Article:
Background

As part of the process for naturalizing to U.S. citizenship, the applicant typically is required to pass a two-part test to prove English language proficiency and knowledge of U.S. civics. However, it is possible to be exempted from both the English and civics tests based on a qualifying physical or developmental disability, or a mental impairment. To receive an exemption, the individual must have a licensed medical professional complete and certify form N-648, and then file the form with the USCIS.

Revisions to Form N-648

Based on feedback from the public, the following revisions have been made to the N-648 form to help ease the filing process for applicants and medical providers:

  • USCIS is now authorized to accept an applicant’s form N-648 after the application for naturalization (form N-400) has already been filed
  • Elimination of redundant or irreverent questions
  • Elimination of dates of diagnosis and description of the severity of the disability
  • Elimination of the medical professional’s prior relationship with applicant
  • Updated guidance for telehealth medical examinations
  • Option to include an oath waiver request
Conclusion

The revisions to form N-648 should help reduce barriers for lawful permanent residents with disabilities who wish to become U.S. citizens. We trust that the USCIS will continue to work towards improving all facets of the U.S. immigration system.

 

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Additional H2B Visas to be Made Available this Fiscal Year

Mon, 11/07/2022 - 13:28

The U.S. Department of Homeland Security (DHS) has announced that approximately 65,000 additional H2B visas will be made available for the current fiscal year. In addition, the White House is creating an H2B Worker Protection Taskforce designed to protect the integrity of the program and root out abuse by certain employers who employ H2B workers.

Overview of H2B Program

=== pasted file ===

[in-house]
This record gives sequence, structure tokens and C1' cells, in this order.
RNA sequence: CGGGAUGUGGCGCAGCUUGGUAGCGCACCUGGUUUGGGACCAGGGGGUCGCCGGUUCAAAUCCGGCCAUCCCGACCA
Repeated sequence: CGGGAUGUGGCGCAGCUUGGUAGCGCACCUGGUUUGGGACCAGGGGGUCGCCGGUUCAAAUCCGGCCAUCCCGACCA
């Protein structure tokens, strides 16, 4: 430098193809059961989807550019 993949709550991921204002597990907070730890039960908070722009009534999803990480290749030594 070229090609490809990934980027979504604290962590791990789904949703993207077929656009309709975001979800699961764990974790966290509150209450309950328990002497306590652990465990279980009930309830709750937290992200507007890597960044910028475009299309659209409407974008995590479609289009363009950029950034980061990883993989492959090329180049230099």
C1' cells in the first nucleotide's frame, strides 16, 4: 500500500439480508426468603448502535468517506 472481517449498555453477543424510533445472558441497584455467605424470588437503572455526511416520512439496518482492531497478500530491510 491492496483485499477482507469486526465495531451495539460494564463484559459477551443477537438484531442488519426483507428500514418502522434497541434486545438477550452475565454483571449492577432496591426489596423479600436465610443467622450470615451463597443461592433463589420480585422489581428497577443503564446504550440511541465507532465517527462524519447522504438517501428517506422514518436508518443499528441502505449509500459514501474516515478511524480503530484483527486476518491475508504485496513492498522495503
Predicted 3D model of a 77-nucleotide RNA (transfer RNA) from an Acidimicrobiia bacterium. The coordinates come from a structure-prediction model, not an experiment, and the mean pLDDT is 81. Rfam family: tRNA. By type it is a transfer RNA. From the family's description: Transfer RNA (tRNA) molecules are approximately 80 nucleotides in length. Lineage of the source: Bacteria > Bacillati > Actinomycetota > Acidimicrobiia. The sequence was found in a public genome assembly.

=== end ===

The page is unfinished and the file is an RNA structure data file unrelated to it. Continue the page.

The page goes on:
The H2B visa category is designed to help a U.S. employer in an industry with peak load, seasonal, or intermittent needs to augment its existing labor force with temporary workers. In addition, a U.S. employer may use the H2B program if there is a one-time occurrence that necessitates a temporary increase in workers. The H2B visa category is used by several different industries but is especially prevalent in the construction and food services industries.

Additional H2Bs

Per this new regulation, the DHS is making 64,716 additional H2B visas available for fiscal year 2023, which runs through September 30, 2023. The regulation explains that 20,000 of these new H2Bs are reserved exclusively for workers from Haiti, Honduras, Guatemala, and El Salvador. The remaining 44,716 visas then will be made available to those who are classified as “returning” workers. This means that the worker has held valid H2B status at some point in the last three fiscal years. The returning worker visas also will be spread out over the course of the fiscal year to account for different periods when seasonal workers are needed.

Increased Protections for U.S. and H2B Workers

The H2B Worker Protection Taskforce will focus on three areas of concern related to the H2B program. First, the taskforce will examine any threats to the integrity of the H2B program. Second, the taskforce will examine means of protecting H2B workers, such as the ability to leave an abusive employer without risking one’s lawful immigration status. Finally, the taskforce will work to ensure that U.S. employers are not utilizing the program to avoid hiring U.S. workers.

Conclusion

The H2B program is a key component of how the U.S. immigration system helps U.S. employers fill temporary positions and bolster the U.S. economy. Temporarily increasing the availability of H2B workers should alleviate some of the economic pressures created by the pandemic, while the work of the taskforce should help prevent abuse in this category.